Lung cancer - small cell
Cancer - lung - small cell; Small cell lung cancer; SCLC
There are two types of SCLC:
- Small cell carcinoma (oat cell cancer)
- Combined small cell carcinoma
Most SCLCs are of the oat cell type.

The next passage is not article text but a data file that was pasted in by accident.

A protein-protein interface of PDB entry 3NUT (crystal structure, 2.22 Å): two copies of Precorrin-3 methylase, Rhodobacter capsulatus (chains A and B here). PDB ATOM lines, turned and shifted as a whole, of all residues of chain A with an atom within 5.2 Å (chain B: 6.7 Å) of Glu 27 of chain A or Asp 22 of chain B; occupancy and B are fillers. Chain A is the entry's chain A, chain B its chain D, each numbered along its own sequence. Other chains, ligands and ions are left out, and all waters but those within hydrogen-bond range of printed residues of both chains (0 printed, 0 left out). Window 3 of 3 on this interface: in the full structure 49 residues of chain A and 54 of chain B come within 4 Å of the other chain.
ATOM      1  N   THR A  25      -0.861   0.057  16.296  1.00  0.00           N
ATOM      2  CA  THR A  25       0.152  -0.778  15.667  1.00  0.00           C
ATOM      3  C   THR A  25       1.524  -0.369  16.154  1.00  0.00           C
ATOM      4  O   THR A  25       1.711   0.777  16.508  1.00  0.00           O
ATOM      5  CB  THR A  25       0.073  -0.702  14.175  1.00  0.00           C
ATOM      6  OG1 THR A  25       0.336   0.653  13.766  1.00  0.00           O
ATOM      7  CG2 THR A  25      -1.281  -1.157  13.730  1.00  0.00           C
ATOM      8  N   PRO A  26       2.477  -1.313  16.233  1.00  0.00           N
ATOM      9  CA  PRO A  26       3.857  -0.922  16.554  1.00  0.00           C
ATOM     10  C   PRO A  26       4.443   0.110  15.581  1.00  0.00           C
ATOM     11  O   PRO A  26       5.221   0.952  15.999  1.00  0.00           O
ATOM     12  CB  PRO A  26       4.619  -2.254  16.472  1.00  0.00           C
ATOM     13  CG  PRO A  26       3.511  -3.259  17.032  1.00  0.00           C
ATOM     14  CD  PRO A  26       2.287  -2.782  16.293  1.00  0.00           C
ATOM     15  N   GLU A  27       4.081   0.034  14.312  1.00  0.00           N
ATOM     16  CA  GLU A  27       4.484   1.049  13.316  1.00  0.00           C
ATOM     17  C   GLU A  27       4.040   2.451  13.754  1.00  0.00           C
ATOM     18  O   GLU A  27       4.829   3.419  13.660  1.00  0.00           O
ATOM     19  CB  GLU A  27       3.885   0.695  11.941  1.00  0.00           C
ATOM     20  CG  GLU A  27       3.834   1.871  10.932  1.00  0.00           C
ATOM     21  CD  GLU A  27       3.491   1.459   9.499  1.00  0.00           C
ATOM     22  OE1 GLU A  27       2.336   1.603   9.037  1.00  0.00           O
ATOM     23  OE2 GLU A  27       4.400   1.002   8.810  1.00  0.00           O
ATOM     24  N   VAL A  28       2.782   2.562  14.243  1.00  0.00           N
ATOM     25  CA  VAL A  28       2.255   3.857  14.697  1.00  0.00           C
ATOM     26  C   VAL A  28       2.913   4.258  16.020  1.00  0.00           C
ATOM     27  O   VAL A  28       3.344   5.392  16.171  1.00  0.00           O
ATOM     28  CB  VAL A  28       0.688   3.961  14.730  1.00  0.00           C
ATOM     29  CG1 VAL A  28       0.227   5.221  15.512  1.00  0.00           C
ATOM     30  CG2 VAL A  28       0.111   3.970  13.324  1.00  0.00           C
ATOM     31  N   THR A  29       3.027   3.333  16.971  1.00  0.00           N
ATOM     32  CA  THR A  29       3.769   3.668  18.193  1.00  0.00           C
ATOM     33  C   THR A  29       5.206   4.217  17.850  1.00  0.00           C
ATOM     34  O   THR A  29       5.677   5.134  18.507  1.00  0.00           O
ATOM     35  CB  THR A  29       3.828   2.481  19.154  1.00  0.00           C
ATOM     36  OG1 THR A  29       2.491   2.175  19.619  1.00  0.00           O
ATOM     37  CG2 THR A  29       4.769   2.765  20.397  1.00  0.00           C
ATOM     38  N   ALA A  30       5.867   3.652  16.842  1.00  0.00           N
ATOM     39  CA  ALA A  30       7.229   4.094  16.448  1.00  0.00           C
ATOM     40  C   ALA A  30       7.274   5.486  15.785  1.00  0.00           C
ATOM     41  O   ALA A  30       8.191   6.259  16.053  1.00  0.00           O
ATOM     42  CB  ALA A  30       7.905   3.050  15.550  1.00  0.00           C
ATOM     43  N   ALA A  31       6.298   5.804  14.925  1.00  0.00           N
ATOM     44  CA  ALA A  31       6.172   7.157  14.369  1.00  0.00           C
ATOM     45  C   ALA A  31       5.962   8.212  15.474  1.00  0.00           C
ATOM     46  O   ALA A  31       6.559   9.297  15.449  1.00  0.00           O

Cancer can affect just about any part of the body, from the colon to the pancreas. Some cancers grow quickly, while others grow more slowly and are easier to treat. But of all the different cancers out there, one of the deadliest is lung cancer. Let's talk today about lung cancer. Cancer starts when cells begin to grow uncontrollably and form tumors. In the case of lung cancer, the tumors start in the lungs. Sometimes cancer starts somewhere else in the body and then spreads to the lungs. In that case, it's called metastatic cancer to the lung. Metastatic means disease that has spread. There are two types of lung cancer. The most common, and slower-growing form is non-small cell lung cancer. The other, faster-growing form is called small cell lung cancer. The most common way to get lung cancer is to smoke cigarettes. The more cigarettes you smoke and the earlier you start smoking, the greater your risk is. Even being around someone who smokes and breathing in the secondhand smoke from their cigarettes increases your risk of getting lung cancer. Even though smoking makes you much more likely to get lung cancer, you don't have to smoke or be exposed to smoke to get the disease. Some people who have lung cancer never lit up a cigarette in their life. They have been exposed to cancer-causing substances like asbestos, diesel fumes, arsenic, radiation, or radon gas. Or, they may not have had any known lung cancer risks. The most common signs of lung cancer are a cough that won't go away, chest pain, shortness of breath, weight loss, and fatigue. But just because you have these symptoms it doesn't mean that you have don't have lung cancer. These can also be signs of other conditions, like asthma or a respiratory infection. If you do have these symptoms, see your doctor. A chest x-ray, MRI, or CT scan can view the inside of your lungs to look for signs of cancer or other diseases. What happens if you do have lung cancer? Doctors divide lung cancer into stages. The higher the stage, the more the cancer has spread. For example, a stage 1 cancer is small and hasn't spread outside of the lungs. A stage 4 cancer has spread to the other organs, such as the kidneys or brain. Depending upon the type and stage of your lung cancer, you may need surgery to remove part or all of your lung. Or, your doctor may recommend radiation or chemotherapy to kill cancer cells. If you have lung cancer, how well you do depends upon the stage of your disease and the type of lung cancer that you have. Early-stage cancers have the highest survival and cure rates. Late-stage cancers are harder to treat. Because lung cancer can be so deadly, prevention is key. The most important that thing you can do is to stop smoking, and avoid being around anyone who does smoke.